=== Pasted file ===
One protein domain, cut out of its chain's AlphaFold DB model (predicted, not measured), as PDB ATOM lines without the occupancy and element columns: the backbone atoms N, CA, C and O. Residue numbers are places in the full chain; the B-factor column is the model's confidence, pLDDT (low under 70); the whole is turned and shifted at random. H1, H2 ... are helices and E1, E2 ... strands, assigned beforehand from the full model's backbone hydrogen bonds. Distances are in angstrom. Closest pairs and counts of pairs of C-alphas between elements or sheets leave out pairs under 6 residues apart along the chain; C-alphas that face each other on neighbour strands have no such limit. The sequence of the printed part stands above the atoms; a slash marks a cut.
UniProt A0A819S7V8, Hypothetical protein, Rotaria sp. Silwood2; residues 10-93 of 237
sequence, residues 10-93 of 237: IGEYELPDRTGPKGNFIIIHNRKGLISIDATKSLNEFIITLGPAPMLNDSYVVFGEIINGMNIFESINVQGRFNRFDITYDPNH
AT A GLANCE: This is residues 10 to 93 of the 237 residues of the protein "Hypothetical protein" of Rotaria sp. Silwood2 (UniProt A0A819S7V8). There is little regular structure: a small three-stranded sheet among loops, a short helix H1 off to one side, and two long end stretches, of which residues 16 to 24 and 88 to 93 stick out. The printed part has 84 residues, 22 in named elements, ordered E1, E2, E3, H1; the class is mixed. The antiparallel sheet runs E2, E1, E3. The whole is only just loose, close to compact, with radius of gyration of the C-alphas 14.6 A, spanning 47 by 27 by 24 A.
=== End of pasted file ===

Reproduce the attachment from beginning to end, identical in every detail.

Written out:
One protein domain, cut out of its chain's AlphaFold DB model (predicted, not measured), as PDB ATOM lines without the occupancy and element columns: the backbone atoms N, CA, C and O. Residue numbers are places in the full chain; the B-factor column is the model's confidence, pLDDT (low under 70); the whole is turned and shifted at random. H1, H2 ... are helices and E1, E2 ... strands, assigned beforehand from the full model's backbone hydrogen bonds. Distances are in angstrom. Closest pairs and counts of pairs of C-alphas between elements or sheets leave out pairs under 6 residues apart along the chain; C-alphas that face each other on neighbour strands have no such limit. The sequence of the printed part stands above the atoms; a slash marks a cut.
UniProt A0A819S7V8, Hypothetical protein, Rotaria sp. Silwood2; residues 10-93 of 237
sequence, residues 10-93 of 237: IGEYELPDRTGPKGNFIIIHNRKGLISIDATKSLNEFIITLGPAPMLNDSYVVFGEIINGMNIFESINVQGRFNRFDITYDPNH
AT A GLANCE: This is residues 10 to 93 of the 237 residues of the protein "Hypothetical protein" of Rotaria sp. Silwood2 (UniProt A0A819S7V8). There is little regular structure: a small three-stranded sheet among loops, a short helix H1 off to one side, and two long end stretches, of which residues 16 to 24 and 88 to 93 stick out. The printed part has 84 residues, 22 in named elements, ordered E1, E2, E3, H1; the class is mixed. The antiparallel sheet runs E2, E1, E3. The whole is only just loose, close to compact, with radius of gyration of the C-alphas 14.6 A, spanning 47 by 27 by 24 A.